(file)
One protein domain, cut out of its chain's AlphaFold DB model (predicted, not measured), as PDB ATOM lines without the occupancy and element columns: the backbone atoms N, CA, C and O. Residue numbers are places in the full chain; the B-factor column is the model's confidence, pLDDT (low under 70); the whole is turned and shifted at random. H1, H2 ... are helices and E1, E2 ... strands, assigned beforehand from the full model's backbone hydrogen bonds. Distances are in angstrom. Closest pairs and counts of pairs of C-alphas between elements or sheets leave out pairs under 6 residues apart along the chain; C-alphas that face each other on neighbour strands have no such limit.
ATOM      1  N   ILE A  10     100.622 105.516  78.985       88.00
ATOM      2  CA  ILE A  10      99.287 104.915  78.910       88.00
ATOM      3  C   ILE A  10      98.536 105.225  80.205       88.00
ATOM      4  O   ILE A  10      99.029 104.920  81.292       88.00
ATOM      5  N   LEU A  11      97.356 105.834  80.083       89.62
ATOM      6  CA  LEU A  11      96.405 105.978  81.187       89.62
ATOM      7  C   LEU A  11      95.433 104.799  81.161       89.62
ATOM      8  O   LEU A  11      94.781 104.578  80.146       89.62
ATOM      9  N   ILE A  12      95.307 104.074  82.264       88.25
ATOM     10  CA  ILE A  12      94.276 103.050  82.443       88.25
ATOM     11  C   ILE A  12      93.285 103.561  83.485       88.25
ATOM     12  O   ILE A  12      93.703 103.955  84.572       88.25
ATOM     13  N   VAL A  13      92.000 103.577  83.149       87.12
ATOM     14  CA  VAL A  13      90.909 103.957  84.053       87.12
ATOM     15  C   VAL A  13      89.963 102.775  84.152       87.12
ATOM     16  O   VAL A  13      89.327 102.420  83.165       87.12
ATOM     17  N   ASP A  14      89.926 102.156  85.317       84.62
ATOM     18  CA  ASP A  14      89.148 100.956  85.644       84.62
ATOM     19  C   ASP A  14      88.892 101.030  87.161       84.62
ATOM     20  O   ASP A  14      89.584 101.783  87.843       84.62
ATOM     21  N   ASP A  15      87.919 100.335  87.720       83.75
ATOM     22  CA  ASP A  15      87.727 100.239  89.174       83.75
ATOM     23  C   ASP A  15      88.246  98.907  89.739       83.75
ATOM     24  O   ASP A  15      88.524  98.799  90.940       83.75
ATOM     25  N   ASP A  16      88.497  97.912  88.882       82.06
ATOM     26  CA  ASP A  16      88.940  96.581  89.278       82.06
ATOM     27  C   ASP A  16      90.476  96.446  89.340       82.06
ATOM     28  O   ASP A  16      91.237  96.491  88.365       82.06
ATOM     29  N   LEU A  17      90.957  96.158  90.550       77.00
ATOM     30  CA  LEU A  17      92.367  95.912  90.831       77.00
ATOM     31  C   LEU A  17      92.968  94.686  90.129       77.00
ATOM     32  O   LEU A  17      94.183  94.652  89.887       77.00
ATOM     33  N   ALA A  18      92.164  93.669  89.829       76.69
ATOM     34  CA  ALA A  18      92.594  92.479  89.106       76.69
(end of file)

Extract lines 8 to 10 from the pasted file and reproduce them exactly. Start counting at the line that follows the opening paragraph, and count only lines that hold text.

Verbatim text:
ATOM      8  O   LEU A  11      94.781 104.578  80.146       89.62
ATOM      9  N   ILE A  12      95.307 104.074  82.264       88.25
ATOM     10  CA  ILE A  12      94.276 103.050  82.443       88.25